No-Poaching And Wage-Fixing Agreements Under The Radar Of Antitrust Authorities

Author:Mr Marcel Medon Santos, Marcelo Calliari, Tatiana Lins Cruz, Vivian Fraga, Guilherme Ribas and Patricia Bandouk Carvalho
Profession:TozziniFreire Advogados


Competition authorities around the world have chosen a new target for investigations: the no-poaching agreements and the wage-fixing agreements, and the tendency is for the Administrative Council for Economic Defense (CADE) to start examining the antitrust impacts of these agreements/conducts in Brazil.

The discussion on the matter by the international community is frequently increasing, as seen in well-known events in the area, such as the Antitrust Spring Meeting of the American Bar Association and the GCR Live Annual Cartels, held in March 2019 in Washington, DC, with the participation of the members of TozziniFreire Antitrust Practice team and in the recent paper made available by the Organization for Economic Co-operation and Development (OECD) entitled “Competition Concerns in Labour Markerts - Background Note”.

In fact, agreements among employers aiming at limiting the recruitment/hiring or fixing the terms/values of wages and benefits of their employees have been increasingly high on the agenda of competition authorities. The pioneering work was done by the US authorities, which in 2016 issued an Antitrust Guidance for Human Resource Professionals (the Guideline), whose main objective is to warn about possible antitrust violations in this area.

According to the Guideline, agreements among employers for the purpose of (i) limiting and/or fixing wages or other terms encompassing remuneration, or (ii) not accepting and/or not allowing the hiring of employees from another employer, may be considered to be unlawful by object (per se), in the light of US antitrust law and, therefore, subject to criminal prosecution in that country. On the other hand, non-poaching agreements that are ancillary to corporate transactions (e.g., the creation of joint ventures) or arising from vertical relationships (e.g., franchises) may be analyzed by the so-called rule of reason, so that the potential unlawfulness of the practice will depend on the balance between the economic rationale of the practice and its actual or potential anticompetitive effects on the market.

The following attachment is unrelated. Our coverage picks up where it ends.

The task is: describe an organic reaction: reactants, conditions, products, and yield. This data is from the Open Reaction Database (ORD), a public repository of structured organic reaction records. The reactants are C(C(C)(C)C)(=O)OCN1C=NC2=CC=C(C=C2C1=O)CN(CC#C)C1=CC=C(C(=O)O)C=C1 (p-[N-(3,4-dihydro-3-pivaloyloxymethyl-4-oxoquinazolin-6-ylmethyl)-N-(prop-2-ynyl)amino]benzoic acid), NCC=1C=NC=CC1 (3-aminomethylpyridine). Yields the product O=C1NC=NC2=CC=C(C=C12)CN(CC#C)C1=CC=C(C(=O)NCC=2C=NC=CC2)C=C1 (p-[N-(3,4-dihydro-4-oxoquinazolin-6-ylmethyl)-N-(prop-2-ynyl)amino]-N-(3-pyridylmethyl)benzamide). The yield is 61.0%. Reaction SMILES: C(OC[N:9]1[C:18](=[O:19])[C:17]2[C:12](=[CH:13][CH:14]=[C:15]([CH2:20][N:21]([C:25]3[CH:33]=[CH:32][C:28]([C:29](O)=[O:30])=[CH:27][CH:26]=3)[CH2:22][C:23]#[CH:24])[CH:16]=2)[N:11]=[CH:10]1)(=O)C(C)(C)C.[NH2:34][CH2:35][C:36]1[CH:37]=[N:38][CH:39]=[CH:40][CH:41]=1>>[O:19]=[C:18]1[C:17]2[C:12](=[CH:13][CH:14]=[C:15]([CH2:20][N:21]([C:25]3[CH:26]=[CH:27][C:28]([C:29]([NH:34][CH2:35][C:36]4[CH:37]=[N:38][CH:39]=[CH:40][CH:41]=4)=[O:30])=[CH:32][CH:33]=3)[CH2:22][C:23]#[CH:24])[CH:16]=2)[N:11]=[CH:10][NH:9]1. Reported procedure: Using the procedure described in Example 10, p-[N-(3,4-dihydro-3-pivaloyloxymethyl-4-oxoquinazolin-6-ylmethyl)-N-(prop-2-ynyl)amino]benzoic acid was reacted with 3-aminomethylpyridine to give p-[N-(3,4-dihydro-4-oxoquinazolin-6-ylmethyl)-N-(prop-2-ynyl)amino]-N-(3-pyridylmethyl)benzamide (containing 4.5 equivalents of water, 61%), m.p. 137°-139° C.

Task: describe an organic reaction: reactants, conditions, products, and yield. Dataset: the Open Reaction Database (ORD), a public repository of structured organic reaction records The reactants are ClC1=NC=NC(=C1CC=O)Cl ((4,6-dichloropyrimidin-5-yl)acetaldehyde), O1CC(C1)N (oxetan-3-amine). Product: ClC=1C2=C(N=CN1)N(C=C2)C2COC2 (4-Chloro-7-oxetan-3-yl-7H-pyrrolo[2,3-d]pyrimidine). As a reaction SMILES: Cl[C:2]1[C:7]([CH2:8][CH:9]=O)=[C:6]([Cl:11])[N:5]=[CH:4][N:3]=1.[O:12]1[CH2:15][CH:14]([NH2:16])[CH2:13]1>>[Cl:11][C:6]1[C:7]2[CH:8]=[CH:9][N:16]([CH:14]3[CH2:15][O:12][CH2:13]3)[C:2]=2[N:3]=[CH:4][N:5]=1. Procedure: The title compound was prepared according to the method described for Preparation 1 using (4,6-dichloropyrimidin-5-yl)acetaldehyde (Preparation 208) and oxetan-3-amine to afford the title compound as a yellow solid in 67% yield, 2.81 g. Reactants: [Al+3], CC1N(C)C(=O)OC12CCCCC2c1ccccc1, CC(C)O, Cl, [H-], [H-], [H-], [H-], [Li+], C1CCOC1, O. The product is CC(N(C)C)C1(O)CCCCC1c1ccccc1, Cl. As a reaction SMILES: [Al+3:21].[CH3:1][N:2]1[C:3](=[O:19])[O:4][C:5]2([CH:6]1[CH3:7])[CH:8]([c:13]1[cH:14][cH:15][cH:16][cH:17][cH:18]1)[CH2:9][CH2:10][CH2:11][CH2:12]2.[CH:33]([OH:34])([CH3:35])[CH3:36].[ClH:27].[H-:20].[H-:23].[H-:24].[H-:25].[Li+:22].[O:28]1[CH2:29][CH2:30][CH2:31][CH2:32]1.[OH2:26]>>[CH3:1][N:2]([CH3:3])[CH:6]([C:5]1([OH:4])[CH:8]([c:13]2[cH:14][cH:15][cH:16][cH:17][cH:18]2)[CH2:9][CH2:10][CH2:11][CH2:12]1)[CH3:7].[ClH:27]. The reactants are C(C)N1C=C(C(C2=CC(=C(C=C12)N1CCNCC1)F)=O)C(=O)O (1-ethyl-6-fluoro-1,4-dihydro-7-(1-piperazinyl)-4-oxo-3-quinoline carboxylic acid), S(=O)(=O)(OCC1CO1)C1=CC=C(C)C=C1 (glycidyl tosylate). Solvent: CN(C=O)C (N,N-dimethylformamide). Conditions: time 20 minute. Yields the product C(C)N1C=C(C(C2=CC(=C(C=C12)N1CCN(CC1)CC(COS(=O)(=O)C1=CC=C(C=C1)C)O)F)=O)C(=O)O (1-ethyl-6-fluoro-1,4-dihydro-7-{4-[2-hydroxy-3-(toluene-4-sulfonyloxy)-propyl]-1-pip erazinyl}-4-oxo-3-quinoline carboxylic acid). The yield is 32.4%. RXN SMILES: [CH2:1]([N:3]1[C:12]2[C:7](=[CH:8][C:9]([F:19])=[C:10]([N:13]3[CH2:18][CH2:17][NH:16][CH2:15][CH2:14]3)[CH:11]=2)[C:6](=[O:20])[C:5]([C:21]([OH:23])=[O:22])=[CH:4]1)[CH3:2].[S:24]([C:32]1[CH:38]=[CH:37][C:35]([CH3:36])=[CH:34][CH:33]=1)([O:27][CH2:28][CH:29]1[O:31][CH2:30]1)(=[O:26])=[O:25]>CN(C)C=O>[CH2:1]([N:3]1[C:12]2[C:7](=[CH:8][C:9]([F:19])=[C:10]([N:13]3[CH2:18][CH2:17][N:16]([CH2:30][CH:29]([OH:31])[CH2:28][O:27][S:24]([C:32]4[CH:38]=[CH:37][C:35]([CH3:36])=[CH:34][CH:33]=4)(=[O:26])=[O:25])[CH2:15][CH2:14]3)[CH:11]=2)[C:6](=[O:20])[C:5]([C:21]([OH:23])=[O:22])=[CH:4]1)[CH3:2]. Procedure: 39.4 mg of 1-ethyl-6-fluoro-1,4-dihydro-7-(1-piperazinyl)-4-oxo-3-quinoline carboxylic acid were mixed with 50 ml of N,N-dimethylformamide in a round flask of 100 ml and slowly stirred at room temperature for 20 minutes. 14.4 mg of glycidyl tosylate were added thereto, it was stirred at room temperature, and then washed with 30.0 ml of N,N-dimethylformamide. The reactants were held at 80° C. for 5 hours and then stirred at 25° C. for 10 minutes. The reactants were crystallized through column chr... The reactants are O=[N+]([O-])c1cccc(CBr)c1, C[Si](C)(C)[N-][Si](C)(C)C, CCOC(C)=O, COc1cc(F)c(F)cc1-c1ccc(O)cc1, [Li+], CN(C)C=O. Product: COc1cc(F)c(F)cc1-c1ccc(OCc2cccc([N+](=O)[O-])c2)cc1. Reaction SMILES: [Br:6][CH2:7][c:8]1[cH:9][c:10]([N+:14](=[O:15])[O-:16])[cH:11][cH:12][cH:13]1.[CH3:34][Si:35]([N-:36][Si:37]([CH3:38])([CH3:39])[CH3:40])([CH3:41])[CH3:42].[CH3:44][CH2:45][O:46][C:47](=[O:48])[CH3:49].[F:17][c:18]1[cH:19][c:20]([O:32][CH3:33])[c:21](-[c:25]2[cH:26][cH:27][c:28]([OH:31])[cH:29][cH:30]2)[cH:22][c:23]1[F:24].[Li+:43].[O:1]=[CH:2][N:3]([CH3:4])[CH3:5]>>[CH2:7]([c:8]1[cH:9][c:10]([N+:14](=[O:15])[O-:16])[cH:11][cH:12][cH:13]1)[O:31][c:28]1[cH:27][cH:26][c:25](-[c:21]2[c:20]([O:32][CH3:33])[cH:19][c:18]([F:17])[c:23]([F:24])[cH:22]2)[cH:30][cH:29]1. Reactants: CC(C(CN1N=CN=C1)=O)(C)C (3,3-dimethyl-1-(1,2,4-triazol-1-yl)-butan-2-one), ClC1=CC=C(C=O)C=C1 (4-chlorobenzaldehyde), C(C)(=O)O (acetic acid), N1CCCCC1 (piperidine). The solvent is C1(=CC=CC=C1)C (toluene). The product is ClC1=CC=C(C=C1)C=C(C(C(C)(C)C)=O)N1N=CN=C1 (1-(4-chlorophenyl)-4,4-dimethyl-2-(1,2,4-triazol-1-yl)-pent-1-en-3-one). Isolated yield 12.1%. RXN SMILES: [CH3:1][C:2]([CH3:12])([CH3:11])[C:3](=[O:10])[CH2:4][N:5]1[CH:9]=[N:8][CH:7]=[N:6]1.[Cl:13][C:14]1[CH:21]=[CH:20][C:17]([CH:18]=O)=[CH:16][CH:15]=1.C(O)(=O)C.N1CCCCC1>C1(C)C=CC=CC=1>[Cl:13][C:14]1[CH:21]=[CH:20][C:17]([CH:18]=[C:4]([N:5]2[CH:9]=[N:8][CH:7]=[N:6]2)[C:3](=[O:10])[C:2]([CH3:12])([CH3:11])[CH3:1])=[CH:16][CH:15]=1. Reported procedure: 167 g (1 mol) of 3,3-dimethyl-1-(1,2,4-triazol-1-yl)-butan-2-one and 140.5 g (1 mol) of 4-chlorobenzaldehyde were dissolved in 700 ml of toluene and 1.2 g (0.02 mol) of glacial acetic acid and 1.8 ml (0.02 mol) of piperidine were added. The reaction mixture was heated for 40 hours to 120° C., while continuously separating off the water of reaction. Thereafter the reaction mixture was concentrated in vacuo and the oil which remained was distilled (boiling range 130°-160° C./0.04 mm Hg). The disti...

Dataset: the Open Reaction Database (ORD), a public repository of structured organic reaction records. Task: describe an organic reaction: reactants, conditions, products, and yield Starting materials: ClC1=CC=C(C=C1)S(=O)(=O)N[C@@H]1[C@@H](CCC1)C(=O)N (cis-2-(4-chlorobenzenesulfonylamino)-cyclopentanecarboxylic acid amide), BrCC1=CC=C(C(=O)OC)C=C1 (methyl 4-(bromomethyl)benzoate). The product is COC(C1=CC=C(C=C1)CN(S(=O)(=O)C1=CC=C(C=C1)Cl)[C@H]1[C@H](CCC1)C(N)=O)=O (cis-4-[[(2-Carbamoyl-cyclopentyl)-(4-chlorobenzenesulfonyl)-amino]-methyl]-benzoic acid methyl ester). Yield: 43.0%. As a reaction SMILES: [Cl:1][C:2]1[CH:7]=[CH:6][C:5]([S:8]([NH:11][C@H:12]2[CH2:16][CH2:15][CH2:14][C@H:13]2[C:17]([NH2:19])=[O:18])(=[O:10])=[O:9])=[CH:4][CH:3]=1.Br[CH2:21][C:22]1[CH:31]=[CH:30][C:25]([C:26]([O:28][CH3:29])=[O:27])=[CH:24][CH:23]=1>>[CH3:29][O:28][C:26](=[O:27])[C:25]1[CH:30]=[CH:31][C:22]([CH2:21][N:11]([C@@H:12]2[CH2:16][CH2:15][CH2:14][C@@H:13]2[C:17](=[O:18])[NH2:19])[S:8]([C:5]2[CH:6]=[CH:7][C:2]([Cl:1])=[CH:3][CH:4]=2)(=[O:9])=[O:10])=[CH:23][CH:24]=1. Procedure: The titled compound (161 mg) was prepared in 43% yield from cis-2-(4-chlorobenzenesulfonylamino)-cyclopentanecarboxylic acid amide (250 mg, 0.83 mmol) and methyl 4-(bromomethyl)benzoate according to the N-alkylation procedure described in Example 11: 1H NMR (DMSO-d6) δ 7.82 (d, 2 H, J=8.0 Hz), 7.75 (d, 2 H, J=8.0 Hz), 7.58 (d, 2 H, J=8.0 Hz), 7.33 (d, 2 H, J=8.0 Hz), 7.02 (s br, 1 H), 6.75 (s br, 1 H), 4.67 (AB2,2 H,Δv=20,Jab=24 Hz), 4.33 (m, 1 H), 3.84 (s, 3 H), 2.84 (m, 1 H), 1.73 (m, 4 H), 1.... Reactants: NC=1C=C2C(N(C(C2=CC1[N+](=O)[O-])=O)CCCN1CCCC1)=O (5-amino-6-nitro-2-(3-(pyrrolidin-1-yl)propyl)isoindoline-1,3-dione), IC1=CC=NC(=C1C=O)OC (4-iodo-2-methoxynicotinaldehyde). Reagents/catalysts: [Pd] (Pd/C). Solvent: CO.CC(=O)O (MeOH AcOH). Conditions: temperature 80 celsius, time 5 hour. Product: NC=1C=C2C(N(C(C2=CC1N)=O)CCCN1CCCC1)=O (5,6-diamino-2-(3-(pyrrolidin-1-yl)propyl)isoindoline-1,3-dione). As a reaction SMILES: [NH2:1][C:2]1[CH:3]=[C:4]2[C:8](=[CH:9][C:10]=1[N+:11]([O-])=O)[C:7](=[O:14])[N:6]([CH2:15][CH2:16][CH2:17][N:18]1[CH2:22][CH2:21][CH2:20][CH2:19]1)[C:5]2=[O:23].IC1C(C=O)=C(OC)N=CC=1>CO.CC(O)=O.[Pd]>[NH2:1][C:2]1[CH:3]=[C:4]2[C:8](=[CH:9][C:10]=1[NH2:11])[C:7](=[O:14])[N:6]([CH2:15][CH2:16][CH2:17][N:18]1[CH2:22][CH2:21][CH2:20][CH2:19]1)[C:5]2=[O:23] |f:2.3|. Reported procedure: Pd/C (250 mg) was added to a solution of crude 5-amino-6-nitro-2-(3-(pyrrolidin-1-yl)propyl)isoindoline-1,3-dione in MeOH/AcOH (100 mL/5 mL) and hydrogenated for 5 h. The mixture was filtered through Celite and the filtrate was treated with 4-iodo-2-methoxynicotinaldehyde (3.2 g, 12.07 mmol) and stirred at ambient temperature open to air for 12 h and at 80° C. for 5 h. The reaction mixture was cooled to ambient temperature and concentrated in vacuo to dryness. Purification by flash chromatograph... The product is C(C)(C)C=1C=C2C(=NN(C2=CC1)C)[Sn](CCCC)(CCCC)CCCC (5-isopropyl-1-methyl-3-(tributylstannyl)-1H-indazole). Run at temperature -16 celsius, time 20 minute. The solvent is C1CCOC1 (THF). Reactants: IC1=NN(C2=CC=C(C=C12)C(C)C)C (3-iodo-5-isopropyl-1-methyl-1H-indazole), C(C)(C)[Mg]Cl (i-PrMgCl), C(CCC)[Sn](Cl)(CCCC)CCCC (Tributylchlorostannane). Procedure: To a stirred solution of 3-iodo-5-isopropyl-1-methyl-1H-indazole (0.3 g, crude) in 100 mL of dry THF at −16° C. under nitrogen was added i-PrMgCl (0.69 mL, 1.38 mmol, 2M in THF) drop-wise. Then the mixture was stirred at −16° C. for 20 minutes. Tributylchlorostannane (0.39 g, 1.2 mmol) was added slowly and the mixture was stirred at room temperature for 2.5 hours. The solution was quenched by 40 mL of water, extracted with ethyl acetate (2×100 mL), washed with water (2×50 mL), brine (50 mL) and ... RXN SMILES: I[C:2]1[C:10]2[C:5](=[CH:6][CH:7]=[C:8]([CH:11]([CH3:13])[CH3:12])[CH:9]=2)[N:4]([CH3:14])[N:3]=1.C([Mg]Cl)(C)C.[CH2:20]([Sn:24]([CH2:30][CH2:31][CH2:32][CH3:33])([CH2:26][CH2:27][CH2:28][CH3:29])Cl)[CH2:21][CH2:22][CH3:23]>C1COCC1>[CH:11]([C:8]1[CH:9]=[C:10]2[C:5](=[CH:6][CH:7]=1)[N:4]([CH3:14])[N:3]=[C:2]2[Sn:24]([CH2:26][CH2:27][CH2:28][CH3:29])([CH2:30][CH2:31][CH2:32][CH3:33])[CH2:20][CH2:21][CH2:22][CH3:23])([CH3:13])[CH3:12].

One should note that, according to the Guideline itself, from an antitrust perspective, companies that compete to hire and retain employees are competitors in the employment marketplace, regardless of whether they offer the same products or services.

In recent years, several...

To continue reading